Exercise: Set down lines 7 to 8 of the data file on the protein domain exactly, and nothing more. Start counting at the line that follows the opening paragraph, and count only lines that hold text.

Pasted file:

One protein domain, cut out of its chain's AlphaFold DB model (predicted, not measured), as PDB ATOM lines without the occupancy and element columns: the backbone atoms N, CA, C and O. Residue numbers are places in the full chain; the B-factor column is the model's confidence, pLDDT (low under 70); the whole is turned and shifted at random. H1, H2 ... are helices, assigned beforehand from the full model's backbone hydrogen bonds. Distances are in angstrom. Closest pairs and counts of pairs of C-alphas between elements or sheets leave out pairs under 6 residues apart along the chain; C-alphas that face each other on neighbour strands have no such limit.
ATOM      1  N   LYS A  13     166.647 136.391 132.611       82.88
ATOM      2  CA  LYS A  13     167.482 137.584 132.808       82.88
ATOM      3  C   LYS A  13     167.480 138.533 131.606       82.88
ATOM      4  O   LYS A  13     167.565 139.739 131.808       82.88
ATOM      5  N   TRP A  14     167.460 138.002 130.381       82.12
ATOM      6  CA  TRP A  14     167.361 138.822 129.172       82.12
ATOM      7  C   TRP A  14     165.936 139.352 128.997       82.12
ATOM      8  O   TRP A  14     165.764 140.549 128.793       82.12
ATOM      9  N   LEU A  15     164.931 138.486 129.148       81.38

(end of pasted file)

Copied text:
ATOM      7  C   TRP A  14     165.936 139.352 128.997       82.12
ATOM      8  O   TRP A  14     165.764 140.549 128.793       82.12